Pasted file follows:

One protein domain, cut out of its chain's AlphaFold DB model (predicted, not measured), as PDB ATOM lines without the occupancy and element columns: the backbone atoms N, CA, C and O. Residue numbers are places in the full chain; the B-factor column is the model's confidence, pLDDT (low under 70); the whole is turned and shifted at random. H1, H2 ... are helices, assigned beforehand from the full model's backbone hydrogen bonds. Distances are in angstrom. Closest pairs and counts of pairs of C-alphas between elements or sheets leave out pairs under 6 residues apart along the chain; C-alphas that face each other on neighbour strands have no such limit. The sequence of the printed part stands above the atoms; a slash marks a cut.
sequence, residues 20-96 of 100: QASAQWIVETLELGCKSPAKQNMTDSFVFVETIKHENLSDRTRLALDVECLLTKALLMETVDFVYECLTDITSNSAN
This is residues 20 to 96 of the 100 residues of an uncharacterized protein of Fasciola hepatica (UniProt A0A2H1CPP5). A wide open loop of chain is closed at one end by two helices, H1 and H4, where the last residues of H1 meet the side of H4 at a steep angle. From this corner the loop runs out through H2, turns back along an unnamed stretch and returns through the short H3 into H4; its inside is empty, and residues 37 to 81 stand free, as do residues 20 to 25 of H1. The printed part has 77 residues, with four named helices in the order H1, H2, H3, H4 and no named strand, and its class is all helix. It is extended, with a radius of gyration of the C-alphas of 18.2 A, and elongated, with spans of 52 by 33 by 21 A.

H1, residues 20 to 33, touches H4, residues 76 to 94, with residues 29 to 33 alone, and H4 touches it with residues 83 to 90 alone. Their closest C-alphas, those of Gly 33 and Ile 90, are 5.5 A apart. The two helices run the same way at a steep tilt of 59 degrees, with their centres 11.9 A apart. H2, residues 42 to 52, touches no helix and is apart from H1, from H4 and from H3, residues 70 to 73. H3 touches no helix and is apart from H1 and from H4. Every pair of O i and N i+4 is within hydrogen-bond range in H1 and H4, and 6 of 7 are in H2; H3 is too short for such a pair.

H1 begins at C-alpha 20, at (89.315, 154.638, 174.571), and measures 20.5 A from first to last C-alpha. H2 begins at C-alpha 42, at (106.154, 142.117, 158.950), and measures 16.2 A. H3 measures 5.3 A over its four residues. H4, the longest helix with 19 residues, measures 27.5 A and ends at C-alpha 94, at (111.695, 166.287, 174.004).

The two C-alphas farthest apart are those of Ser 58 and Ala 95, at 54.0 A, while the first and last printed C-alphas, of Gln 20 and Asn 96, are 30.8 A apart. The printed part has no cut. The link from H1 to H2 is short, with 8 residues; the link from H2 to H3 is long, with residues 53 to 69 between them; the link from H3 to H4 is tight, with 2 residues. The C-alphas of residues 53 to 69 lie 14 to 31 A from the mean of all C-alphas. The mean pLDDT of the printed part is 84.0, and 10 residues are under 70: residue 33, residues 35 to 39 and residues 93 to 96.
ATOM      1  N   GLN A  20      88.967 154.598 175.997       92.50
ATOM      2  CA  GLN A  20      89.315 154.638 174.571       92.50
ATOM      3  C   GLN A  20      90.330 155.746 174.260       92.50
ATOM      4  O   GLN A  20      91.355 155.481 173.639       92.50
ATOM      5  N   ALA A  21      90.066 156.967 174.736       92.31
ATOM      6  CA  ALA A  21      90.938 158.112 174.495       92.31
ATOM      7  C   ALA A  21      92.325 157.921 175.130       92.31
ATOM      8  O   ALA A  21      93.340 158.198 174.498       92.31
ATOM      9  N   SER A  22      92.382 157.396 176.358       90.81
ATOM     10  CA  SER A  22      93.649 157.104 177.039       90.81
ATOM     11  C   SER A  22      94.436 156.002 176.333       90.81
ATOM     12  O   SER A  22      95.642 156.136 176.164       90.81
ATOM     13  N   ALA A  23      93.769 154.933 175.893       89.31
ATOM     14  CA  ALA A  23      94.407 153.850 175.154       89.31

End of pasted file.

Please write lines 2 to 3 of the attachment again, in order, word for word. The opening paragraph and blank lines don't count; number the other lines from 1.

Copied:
This is residues 20 to 96 of the 100 residues of an uncharacterized protein of Fasciola hepatica (UniProt A0A2H1CPP5). A wide open loop of chain is closed at one end by two helices, H1 and H4, where the last residues of H1 meet the side of H4 at a steep angle. From this corner the loop runs out through H2, turns back along an unnamed stretch and returns through the short H3 into H4; its inside is empty, and residues 37 to 81 stand free, as do residues 20 to 25 of H1. The printed part has 77 residues, with four named helices in the order H1, H2, H3, H4 and no named strand, and its class is all helix. It is extended, with a radius of gyration of the C-alphas of 18.2 A, and elongated, with spans of 52 by 33 by 21 A.

H1, residues 20 to 33, touches H4, residues 76 to 94, with residues 29 to 33 alone, and H4 touches it with residues 83 to 90 alone. Their closest C-alphas, those of Gly 33 and Ile 90, are 5.5 A apart. The two helices run the same way at a steep tilt of 59 degrees, with their centres 11.9 A apart. H2, residues 42 to 52, touches no helix and is apart from H1, from H4 and from H3, residues 70 to 73. H3 touches no helix and is apart from H1 and from H4. Every pair of O i and N i+4 is within hydrogen-bond range in H1 and H4, and 6 of 7 are in H2; H3 is too short for such a pair.